Grand Designs is a much admired TV program in this office. We all appreciate good design and admire the craftsmanship, ingenuity, and hard work of the people that are involved in making these dream homes. So, when we were offered the chance to take a look at a Grand Designs branded 3D CAD application with which to design ones own dream abode, we jumped at the chance.
Published by Eleco Visualisation Software and based on its fully fledged Arcon 3D Architect software, Grand Designs 3D is available in three different versions. There's the full blown Self Build & Development version which costs nearly £200, the somewhat knobbled Kitchen & Bathroom version available for £25, or the Renovation & Interior version we're looking at today that costs £50.
The limitations of the Kitchen & Bathroom version are fairly self-explanatory but the differences between the other two versions are more subtle. Essentially it boils down to the £200 version adding more options for adding custom features (walls, windows, doors, roofs, etc.) to ensure your design is entirely accurate to the final product and also having more potential for integration with a professional design workflow. That is, things like the ability to import models, more export options, and planning application-quality drawing output.
For the budding amateur just looking to mock up some ideas, though, the only thing you'll probably miss from the full package is it lets you view both the 2D layout and 3D model simultaneously.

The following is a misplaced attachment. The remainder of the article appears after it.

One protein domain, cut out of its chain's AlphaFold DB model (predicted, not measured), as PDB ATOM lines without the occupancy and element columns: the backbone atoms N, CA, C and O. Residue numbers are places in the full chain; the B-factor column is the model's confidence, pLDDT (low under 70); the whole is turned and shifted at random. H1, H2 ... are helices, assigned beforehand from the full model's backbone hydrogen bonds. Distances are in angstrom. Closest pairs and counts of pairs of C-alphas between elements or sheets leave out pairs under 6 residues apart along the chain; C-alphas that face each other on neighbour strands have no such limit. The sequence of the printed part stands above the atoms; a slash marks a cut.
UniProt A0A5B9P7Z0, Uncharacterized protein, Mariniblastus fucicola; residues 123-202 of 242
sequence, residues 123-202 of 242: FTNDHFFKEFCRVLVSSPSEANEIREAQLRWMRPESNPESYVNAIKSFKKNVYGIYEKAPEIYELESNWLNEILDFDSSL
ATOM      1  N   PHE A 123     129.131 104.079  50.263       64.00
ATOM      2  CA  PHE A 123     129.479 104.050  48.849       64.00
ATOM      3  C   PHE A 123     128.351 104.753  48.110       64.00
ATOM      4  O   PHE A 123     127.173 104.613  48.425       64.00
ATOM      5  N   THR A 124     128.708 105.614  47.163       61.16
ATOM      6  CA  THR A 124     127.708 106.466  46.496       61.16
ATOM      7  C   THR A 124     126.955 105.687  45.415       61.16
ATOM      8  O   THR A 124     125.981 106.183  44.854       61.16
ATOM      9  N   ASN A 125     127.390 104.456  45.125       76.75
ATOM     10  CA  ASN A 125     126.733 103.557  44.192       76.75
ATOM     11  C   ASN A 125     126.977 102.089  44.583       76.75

As you'd expect, then, Grand Designs 3D lets you build up 3D models of your dream project by first laying out the structure in 2D. The interface is very much what you see is what you get so building up a simple structure is as quick as outlining a few walls, adding a floor or two and topping it off with a roof.
If you want to go back and change something it's a simple case of flipping back to construction mode, selecting the piece you'd like to move and dragging it to a new location. This is one area where the program's less than intuitive interface does cause problems though, as it took me ages to work out how to delete a roof so I could change the underlying wall structure. And before you tell me to read the manual - something so simple shouldn't require that.
Once you've laid out your main structure you can start filling your house with all the lovely furniture you'd like. Unfortunately the list of items is a little limited - there are no free standing baths for the bathroom, for instance - but there's enough so that you can quickly and easily get an idea of the sort of space you're going to be working with.
This was another area that seemed strangely unintuitive, though, as again I couldn't for the life of me work out how to delete items in 2D mode so instead had to resort to walking through in 3D view and selecting and deleting items of furniture that way.
As well as letting you design your dream house, Grand Designs 3D also enables you to plan out your garden and do some basic landscaping with ponds, parasols, and pavements all available to finish the look.